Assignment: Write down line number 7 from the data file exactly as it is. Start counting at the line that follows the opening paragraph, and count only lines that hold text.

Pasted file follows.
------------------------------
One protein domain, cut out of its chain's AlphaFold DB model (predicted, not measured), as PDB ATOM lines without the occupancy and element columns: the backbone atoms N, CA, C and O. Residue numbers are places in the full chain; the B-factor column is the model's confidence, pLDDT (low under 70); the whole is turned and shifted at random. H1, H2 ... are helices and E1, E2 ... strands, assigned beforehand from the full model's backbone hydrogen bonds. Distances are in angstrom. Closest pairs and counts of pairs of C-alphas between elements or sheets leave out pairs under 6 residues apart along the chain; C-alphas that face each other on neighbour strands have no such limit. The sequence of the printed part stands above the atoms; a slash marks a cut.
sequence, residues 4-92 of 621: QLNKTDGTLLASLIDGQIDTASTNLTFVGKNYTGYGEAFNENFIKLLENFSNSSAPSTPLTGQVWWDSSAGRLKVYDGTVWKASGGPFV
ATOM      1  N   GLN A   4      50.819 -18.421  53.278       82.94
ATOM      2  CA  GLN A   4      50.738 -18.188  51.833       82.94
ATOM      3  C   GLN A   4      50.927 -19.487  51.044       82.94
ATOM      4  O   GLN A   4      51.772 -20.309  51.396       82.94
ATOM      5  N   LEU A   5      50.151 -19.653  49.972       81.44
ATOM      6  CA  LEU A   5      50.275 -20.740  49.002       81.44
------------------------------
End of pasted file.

ATOM      6  CA  LEU A   5      50.275 -20.740  49.002       81.44